Monday, July 21, 2008

Great Expectations

I try to keep things light. I try to keep be consistently optimistic, if a little darkly sarcastic in doing so. My faith makes me ready to say that I believe, that I hope, that I am confident in my God and in the saving power of His son. But honestly, I'm struggling. I feel like I am not using my gifts to their potential, like I'm not approaching my family with the gratitude that allows me to care for them as I should, like I'm floundering to make sense of my vocation and what it requires of me. And I feel like in the midst of it, God is standing by, silently watching. I feel the distance...I feel the burden of my failures...I feel that somewhere in the growing hunger in my soul, a dam has to break. I feel that this time will give way to some growth, or healing, or new understanding -- some touch of abundant grace that lies just over the horizon. And so I wait...and pray for courage and resolve to embrace the darkness, and to be vigilant in expectation of the dawn.

This post was started just before a family vacation in July. In abundant mercy and abiding faithfulness, I know my redeemer lives. As they solidify, I will post the thoughts and prayers from our time away...a chain of blessings from a chain of lakes beneath the Michigan sun.

Saturday, July 19, 2008

Cleaning out the Fridge

Yep, I did it. One of the hottest, most humid days so far this summer, and I cleaned out the refrigerator. It's a little embarrassing, but I can't seem to get to those out-of-the-ordinary-routine type jobs nearly as often as I should. I usually think of them when I am in the throes of some other, more immediate task, when I can't really stop and take care of other things. And so I really cleaned out the fridge -- shelves out, throw away anything remotely questionable, scrub the whole beastie inside and out. The subtitle of this blog is "a journal of God's grace in a mom's world." It could only be grace that allowed me to see myself in the sticky, cluttered mess that was my refrigerator, and lead me to better understanding as it was transformed into a clean, shiny, and fresh-smelling chill-chest (props to Alton B.!).

A refrigerator serves a specific purpose. It keeps stuff cold. That capability may be applied for a family's groceries, an office staff's lunches, beverages, or fishing bait. There's virtually no limit to the applications, but the essential function is always the same. We also serve a specific purpose. The Life of Man is to know the only true God and to know Jesus Christ whom he has sent (Jn. 17:3). We come forth by His will, and we return to Him in His time. There are innumerable variations in just how we accomplish this, but the essential function is always the same.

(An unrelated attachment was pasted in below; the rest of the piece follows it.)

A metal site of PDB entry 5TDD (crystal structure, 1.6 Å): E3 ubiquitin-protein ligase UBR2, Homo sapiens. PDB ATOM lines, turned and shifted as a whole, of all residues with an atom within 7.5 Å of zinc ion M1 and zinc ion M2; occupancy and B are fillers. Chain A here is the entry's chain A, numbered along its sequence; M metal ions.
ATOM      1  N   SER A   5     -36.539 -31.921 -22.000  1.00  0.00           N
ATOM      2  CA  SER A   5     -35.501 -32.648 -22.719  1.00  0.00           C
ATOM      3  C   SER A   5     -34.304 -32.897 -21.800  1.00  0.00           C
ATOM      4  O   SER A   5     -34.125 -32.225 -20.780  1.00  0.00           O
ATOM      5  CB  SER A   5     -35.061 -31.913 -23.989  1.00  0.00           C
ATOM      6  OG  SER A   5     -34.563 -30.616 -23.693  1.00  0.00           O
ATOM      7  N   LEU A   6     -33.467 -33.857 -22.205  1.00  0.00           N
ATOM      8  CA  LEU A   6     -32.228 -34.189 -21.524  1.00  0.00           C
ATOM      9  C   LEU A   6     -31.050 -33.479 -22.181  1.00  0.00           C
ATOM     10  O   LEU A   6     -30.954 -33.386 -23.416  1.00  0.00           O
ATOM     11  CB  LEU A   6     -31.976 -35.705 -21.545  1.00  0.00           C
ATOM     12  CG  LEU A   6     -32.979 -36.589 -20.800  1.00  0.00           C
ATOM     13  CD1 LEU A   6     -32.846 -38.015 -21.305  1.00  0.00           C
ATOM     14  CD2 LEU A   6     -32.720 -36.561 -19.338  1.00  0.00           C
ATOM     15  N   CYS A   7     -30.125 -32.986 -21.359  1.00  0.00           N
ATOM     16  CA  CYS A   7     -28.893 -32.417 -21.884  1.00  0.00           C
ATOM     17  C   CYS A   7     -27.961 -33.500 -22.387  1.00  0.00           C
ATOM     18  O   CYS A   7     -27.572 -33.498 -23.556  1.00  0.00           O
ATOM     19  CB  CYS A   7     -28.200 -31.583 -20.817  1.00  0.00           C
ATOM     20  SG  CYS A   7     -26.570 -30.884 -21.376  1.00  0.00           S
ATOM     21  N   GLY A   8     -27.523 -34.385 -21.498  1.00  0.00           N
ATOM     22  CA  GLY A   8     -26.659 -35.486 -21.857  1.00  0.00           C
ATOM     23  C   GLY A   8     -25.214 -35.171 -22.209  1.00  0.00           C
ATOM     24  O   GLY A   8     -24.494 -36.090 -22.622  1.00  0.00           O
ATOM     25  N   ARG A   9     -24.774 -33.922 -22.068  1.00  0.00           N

A refrigerator isn't nearly as effective if it's not clean. Sticky stuff on the shelves or pooled in the bottom make it less efficient. Too much stuff in the doors or stuff not put in neatly will keep it from closing correctly, or block vents it needs to move and cool the air inside it. Dust on the coils can really cause can shorten the life of the fridge, burning out the motor before its time. And in this knowledge (bandied about with the Aquinas and Chesterton I had been reading), I came to better understanding of what sin does in the life of a Christian.

When I lose my temper, speak unkindly or disrespectfully, let my thoughts wander where they shouldn't (this list could get really long), it gums up the works. It puts stuff between me and the performance of my essential function. When I neglect my spiritual needs and put other, more immediate (read "noisy") issues ahead of time to pray, time to read scripture, time to stop and see God's hand in my life, it gets my vents and coils dusty. I can't breathe; I'm likely to burn out.

Sad but true, this little metaphor goes even further. My refrigerator has humidity adjustment for each of the crisper drawers, and it has removable shelves on the door. I broke one of the shelves, because it was sticky and I couldn't remember how it was supposed to come out, and I don't have a foggy clue which vegetables like what level of humidity, so I'm not using that feature to its potential. But I'm not using all of my features to their potential, either. I get a little roughed up emotionally when I try to muscle things in the direction I think they go, rather than easing them in the direction they actually go. A little time devoted to learning something new, and I could bring a little finesse to the way I do my job.